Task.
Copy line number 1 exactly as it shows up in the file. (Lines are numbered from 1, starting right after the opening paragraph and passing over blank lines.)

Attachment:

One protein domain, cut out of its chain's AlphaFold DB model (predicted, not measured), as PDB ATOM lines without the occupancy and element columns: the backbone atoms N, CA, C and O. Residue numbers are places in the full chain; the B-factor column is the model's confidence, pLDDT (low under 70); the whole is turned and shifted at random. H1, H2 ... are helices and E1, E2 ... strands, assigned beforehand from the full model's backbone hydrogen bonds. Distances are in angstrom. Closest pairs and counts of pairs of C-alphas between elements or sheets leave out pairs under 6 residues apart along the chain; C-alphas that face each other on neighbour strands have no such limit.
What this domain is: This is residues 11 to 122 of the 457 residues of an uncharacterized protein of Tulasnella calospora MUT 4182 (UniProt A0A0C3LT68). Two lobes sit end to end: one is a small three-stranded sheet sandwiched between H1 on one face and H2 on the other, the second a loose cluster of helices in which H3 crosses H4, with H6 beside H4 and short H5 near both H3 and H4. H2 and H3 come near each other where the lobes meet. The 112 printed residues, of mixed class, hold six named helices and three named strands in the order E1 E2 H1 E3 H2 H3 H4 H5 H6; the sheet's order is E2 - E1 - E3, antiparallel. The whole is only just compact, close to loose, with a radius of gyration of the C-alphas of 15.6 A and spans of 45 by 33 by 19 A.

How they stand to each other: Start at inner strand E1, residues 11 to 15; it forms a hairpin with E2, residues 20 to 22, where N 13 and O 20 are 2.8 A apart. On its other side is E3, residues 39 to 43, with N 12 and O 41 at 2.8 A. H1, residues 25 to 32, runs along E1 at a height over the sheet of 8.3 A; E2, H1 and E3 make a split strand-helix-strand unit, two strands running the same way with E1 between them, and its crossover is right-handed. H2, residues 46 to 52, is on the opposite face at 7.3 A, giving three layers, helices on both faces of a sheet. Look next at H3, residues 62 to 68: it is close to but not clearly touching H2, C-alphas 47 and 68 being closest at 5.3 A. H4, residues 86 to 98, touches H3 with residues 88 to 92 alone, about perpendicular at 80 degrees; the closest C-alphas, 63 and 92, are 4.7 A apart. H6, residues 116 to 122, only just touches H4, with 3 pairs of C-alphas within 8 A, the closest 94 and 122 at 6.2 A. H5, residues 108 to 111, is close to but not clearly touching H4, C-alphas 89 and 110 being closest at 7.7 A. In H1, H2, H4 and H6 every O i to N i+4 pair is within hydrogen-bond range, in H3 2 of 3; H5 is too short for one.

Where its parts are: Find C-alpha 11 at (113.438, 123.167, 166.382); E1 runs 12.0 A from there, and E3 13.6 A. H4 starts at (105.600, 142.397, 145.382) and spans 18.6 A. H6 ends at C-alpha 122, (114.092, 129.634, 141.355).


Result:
What this domain is: This is residues 11 to 122 of the 457 residues of an uncharacterized protein of Tulasnella calospora MUT 4182 (UniProt A0A0C3LT68). Two lobes sit end to end: one is a small three-stranded sheet sandwiched between H1 on one face and H2 on the other, the second a loose cluster of helices in which H3 crosses H4, with H6 beside H4 and short H5 near both H3 and H4. H2 and H3 come near each other where the lobes meet. The 112 printed residues, of mixed class, hold six named helices and three named strands in the order E1 E2 H1 E3 H2 H3 H4 H5 H6; the sheet's order is E2 - E1 - E3, antiparallel. The whole is only just compact, close to loose, with a radius of gyration of the C-alphas of 15.6 A and spans of 45 by 33 by 19 A.